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“A pile?”

“And no dust like you’d expect from something sitting under the building for years.”

“Male? Female?” Like it mattered. A skeleton was under his building. The sex wouldn’t matter to the media.

Terry’s eyebrows lifted slightly. “I don’t know. They brought in a forensic anthropologist to take a look. A real bitch. She bit Darrow’s head off when he peeked inside the tent a few hours ago. Darrow also told me he’d signed in another specialist from the medical examiner’s office not too long ago.”

“No reporters yet?” Jack scanned the street. When had the neighborhood grown so old? The houses looked like they’d been banished to a rest home for old buildings. It’d once been a well-kept, middle-class area. He turned back to the apartment building, heart sinking at the dated architecture and failing roof. It looked like crap. He’d have a firm talk with the manager. No one had told him the building had fallen into such lousy condition. Jack grimaced. He couldn’t personally supervise every structure owned by Harper Developing. That’s why he hired local property management companies.

“Not yet.” Terry paused. “Looks like that place needs a lot of work. Wouldn’t hurt to plow the building under and start over.”

“I don’t think a high-rise of condos would blend into the neighborhood.”

Terry chortled and punched him in the shoulder. “That’s right. Now your buildings are too snobby for the likes of this hick town.”

The words stung.

This little apartment building had been one of Dad’s first investments. Back in the 1960s, Jacob Harper had bought several rental properties in his hometown of Lakefield. Property values grew and he bought more. After Lakefield, Jacob had slowly expanded his purchases to the north and south, picking up aging properties and remodeling them into places Middle America called home. Over forty years, he’d created a solid reputation for Harper Developing.

A reputation that’d sat heavily on Jack’s shoulders for five years.

“I need to know exactly what’s going on. Who’s in charge of the scene?”

“You’re looking at him.” Terry expanded his chest with a deep breath and a frown. “I was here first and cordoned everything off. All the residents have been interviewed. No one knows shit. We’ve handed the investigation off to state. We don’t have the forensic equipment or specialists for this type of crime.”

Jack wasn’t surprised Terry was the lead cop on-site. Under the big athletic persona was a quick, logical mind. “I don’t see anyone from OSP.” Oregon State Police often assisted small communities like Lakefield when they needed help.

“I expect a detective team from Major Crimes at any time. They called the medical examiner, who came and confirmed the skeleton was dead.” Terry rolled his eyes. “The ME called the anthropologist.”

“Well then, that’s who I’ll talk to. I can’t stand here blind. My cell phone’s going to be burning up as soon as the media gets wind of this. I need some answers.” Jack strode toward the tent.

“Uh, Jack.” Terry grabbed at his arm, talking quickly. “That anthropologist isn’t gonna tell you anything. She looked at me like I’d crawled out from under the building with the rats. And I’m in uniform.”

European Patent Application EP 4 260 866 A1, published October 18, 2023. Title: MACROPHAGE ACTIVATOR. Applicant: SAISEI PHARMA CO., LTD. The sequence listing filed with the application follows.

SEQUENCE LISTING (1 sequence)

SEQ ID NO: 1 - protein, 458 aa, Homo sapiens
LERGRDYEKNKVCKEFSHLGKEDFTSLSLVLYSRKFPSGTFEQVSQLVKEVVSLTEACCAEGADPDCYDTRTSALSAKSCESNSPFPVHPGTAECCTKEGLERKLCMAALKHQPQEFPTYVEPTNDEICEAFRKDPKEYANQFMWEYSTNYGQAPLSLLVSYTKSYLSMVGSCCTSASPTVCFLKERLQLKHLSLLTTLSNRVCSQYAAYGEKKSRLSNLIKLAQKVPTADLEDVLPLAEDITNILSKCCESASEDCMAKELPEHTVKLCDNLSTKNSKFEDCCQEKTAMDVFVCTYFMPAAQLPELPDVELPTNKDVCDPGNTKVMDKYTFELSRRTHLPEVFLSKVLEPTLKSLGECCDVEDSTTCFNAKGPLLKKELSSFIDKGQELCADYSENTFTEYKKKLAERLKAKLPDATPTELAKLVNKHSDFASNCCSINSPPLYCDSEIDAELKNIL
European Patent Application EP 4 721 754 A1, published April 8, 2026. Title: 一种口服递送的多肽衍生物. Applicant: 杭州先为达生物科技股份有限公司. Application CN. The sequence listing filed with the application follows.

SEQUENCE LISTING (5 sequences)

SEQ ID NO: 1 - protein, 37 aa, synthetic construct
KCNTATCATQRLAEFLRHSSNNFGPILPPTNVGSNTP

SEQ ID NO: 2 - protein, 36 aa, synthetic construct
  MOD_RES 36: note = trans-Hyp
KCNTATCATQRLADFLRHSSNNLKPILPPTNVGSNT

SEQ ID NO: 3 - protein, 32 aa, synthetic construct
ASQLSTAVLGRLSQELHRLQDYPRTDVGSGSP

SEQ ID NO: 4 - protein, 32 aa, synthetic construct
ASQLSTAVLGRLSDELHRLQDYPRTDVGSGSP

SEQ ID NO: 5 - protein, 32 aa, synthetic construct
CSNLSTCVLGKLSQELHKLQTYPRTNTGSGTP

He shook off Terry’s grip. “I’m the owner.”

“Don’t say I didn’t warn you.” Terry clamped his mouth shut and followed at Jack’s right flank. Silent team support. Just like when they’d played football in high school.

“Here.” Dr. Peres emptied the contents of a paper bag into Lacey’s hands. Lacey’s memory of the man with eyes like storm clouds evaporated as a pair of intricate gold earrings sparkled on her palm.

Lacey’s mind snapped into place and her focus sharpened.

No, not earrings. Bridges. A pair of old, removable gold dental bridges designed to replace a missing tooth. These bridges had held the mandibular molar spaces open. Lacey could clearly picture them in place on the skeleton’s small jaw. They resembled small pieces of jewelry. The delicate spider-leg clasps would connect to adjacent teeth to secure a gold tooth in the place of the missing tooth.

Something sparked and then dimmed in her memory.

“Old dentistry. No one makes bridges like this anymore. And they haven’t for a long time,” Lacey stated.

“How old?” Dr. Peres peered at the gold. “Could they help narrow a time frame?”

Lacey shrugged as her field of vision narrowed to exclude everything but the bridges. An overwhelming urge to hurl the gold to the ground shot through her.

Something was wrong.

“I can’t say. Maybe the dentist was old, not the dentistry. Maybe he practiced old-school techniques. There are hundreds of dentists who don’t update some of the methods they learned in dental school. These could be any age.”

“Well, that’s not a very big help.” Dr. Peres glanced at her watch. “I’m going to go steal a cup of the cops’ coffee. Want some?”

“I’d kill for coffee. Please. Black.” Lacey watched the doctor disappear out the back flap door. She exhaled and relaxed her shoulders, noticing that both techs did the same thing. The three in the tent exchanged a wry look. It was tough to be in close quarters with Dr. Peres for any period of time. Lacey turned her focus back to the gold in her hand.

Déjá vu.